We know that moving from highly analytical, data-driven, and/or “command and control” leadership into a “softer” arena is a major culture shift for many organizations, but definitions can help. What, exactly, does a servant culture look like? It is not an individual style of leading; it is the art of teaming to liberate people to do what is required of them in the most effective and humane way possible. It begins with a heavy dose of empathy, putting others’ needs above one’s own, and requires a show of humility. And it seeks to actively build trusting relationships and foster active listening.

Here are 10 actions that can help your management team and board work toward a meaningful servant culture:

  1. Deeply Listen: Practice the discipline of hearing, acknowledging, validating, and being open to others’ views as a way to build trust.
  2. Be Empathetic: Stand in someone else’s shoes, take in their unique circumstances, and put their needs above your own.
  3. Foster Belonging and Inclusion: Help people feel a sense of shared identity, while recognizing their individuality.
  4. Provide Healing: Care about the well-being of others and take steps to help them overcome challenges.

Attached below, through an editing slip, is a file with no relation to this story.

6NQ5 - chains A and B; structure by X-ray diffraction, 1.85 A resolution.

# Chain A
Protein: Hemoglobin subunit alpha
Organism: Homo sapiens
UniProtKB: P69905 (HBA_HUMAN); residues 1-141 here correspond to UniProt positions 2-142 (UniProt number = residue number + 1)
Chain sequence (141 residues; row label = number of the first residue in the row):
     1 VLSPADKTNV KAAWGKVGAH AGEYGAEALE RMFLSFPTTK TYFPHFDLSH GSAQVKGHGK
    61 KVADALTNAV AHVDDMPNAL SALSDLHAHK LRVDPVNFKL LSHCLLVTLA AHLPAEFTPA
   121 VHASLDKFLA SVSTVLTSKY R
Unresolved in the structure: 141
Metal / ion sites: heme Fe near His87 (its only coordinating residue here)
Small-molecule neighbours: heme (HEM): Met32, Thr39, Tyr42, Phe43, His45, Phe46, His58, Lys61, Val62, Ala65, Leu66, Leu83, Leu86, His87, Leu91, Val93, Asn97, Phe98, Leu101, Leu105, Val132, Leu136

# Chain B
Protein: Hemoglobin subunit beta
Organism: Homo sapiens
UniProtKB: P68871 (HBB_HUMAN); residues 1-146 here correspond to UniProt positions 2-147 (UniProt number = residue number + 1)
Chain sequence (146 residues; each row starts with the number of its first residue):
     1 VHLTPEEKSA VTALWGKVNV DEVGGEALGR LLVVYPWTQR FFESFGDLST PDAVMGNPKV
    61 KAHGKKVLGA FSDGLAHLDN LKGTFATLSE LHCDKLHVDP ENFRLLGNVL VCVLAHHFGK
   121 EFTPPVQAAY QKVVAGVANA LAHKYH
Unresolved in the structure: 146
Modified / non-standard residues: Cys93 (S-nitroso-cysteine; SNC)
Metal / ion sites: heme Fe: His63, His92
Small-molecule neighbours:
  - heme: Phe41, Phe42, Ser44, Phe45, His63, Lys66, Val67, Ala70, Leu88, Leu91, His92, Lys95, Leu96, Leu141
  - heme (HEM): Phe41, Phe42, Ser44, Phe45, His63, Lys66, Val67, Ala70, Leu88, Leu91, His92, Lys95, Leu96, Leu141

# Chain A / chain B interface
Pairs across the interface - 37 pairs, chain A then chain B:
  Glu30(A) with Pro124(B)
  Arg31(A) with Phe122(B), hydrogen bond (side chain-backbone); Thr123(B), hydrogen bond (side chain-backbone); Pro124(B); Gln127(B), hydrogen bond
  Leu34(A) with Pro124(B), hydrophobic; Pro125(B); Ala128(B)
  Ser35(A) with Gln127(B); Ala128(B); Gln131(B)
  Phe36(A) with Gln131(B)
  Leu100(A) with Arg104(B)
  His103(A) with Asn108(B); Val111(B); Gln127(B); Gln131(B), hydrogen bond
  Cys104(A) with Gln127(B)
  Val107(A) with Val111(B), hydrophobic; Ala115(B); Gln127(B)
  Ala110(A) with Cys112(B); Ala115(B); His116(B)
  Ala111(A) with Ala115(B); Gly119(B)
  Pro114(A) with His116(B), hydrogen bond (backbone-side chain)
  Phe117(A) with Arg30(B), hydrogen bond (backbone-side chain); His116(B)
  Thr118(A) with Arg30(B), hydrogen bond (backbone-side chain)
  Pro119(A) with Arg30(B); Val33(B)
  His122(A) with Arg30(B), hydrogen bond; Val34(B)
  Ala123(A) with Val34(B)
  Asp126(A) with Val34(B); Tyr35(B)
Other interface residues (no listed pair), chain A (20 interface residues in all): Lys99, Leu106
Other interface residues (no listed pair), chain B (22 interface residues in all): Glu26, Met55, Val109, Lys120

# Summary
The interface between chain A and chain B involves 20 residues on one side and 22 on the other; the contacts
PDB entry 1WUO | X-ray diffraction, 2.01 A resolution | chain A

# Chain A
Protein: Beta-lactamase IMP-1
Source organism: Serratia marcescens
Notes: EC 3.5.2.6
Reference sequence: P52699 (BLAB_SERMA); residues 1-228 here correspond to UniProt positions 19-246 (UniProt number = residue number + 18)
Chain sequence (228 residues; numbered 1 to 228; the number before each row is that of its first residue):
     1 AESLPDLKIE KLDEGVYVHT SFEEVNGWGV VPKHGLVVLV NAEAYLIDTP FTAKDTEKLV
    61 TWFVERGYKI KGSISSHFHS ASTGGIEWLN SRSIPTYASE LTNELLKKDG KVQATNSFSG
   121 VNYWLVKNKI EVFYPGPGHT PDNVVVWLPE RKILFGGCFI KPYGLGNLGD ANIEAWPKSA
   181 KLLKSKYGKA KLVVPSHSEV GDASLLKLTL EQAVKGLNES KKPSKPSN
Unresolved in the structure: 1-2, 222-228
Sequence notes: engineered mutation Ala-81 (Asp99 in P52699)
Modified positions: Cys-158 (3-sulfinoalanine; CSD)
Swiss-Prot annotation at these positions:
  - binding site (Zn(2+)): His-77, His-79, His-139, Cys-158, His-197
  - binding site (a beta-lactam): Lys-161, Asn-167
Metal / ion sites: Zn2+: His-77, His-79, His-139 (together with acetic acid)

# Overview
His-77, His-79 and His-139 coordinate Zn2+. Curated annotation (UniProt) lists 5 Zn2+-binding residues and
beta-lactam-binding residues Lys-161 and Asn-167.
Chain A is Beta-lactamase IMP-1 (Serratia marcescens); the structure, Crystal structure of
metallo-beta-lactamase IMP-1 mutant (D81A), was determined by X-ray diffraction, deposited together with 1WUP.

5. Show Humility: Be self-aware, know your limitations, admit mistakes, learn, and be open to change.
  6. Communicate with Inspiration: Engage in authentic communication that reaches people at a personal level.
  7. Be Visionary: Focus on the bigger picture, giving others hope for the future.
  8. Build Community: Help people participate in something bigger than themselves, in the organization and the community.
  9. Take Accountability: Take personal responsibility for yourself, for others, and the organization at large.
  10. Commit to the Growth of Others: Help each person in the organization grow—personally and professionally.

The beauty of servant leadership is that as it takes root, it creates lift and builds momentum, allowing more to achieve their full potential.

Maximizing Board Effectiveness

The lessons of the past two years suggest that having a top-notch board is more important than ever. We see many boards developing stronger partnerships with the CEO, while retaining their independence and oversight responsibilities. Most high performing CEOs are proactively seeking this kind of relationship with their boards, as they realize the benefit of the additional experience and perspective the board can provide during these challenging times.

Looking ahead, it is likely that companies will continue to face layers of crises—social, economic, environmental, and geopolitical. The most resilient companies will have CEOs and boards who have forged a partnership to weather the storms and pull their companies through, perhaps even better than before. There are five areas we see as key to such collaboration:

  1. Being Proactive: Stepping up as a partner to the CEO and management team as they navigate very difficult and ambiguous waters
  2. Encouraging Agility and the Ability to Pivot: Helping prioritize a company’s most urgent challenges